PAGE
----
¶2 The petition of the plaintiff charges in effect that, when he was called upon to plead to the indictment filed against him in the criminal court, he filed the affidavit prescribed by section 14, chapter 135, Session Laws 1917, wherein he stated that he could not have a fair and impartial trial before said district court by reason of the bias and prejudice of said district judge; that by virtue of said statute, immediately upon filing said affidavit the district court lost, and the superior court acquired, jurisdiction of said criminal cause.
¶3 The answer of the respondent alleged in effect that, the act of the Legislature which attempts to create a superior court for Okfuskee county invaded the province of the judiciary, and was unconstitutional and void for the reasons that it invaded the province of the judiciary, and that, although said act was local or special in its nature, it was considered and passed by the Legislature without being published as required by section 32, article 5, Williams' Constitution, which provides:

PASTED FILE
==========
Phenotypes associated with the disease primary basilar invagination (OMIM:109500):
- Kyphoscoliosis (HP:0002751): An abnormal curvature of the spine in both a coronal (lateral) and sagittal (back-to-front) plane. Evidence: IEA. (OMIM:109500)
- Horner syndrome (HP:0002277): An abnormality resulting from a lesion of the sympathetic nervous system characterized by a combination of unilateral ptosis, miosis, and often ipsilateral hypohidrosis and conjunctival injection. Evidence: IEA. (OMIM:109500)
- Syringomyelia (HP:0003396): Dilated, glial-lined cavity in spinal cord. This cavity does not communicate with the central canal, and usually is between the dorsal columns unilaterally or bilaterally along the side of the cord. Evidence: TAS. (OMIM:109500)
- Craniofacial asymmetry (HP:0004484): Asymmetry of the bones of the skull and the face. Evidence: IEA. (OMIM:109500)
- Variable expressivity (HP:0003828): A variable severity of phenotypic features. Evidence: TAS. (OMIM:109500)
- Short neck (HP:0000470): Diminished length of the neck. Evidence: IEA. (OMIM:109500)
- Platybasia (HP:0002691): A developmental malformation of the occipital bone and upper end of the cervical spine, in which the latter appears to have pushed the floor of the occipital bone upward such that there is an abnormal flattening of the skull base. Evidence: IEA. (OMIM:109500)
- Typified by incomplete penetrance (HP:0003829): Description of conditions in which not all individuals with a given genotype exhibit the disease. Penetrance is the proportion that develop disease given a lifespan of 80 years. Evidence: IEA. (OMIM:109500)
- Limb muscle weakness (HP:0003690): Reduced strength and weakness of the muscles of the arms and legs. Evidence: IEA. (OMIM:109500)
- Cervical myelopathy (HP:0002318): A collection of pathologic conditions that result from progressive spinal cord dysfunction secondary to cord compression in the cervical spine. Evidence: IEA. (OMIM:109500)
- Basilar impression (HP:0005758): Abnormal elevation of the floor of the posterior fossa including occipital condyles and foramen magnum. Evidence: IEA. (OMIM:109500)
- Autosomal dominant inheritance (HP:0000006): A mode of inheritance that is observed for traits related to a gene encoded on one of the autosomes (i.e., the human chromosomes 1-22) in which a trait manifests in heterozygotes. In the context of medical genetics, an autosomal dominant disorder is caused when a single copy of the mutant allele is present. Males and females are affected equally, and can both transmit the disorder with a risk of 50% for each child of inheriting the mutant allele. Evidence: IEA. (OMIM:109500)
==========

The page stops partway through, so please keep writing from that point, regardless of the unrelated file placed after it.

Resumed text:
"No special or local law shall be considered by the Legislature until notice of the intended introduction of such bill or bills shall first have been published for four consecutive weeks in some newspaper published or of general circulation in the city or county affected by such law, stating in substance the contents thereof and verified proof of such publication filed with the secretary of state."
¶4 The particular sections of the act which are attacked as unconstitutional are sections 1 and 14, which provide, respectively, as follows: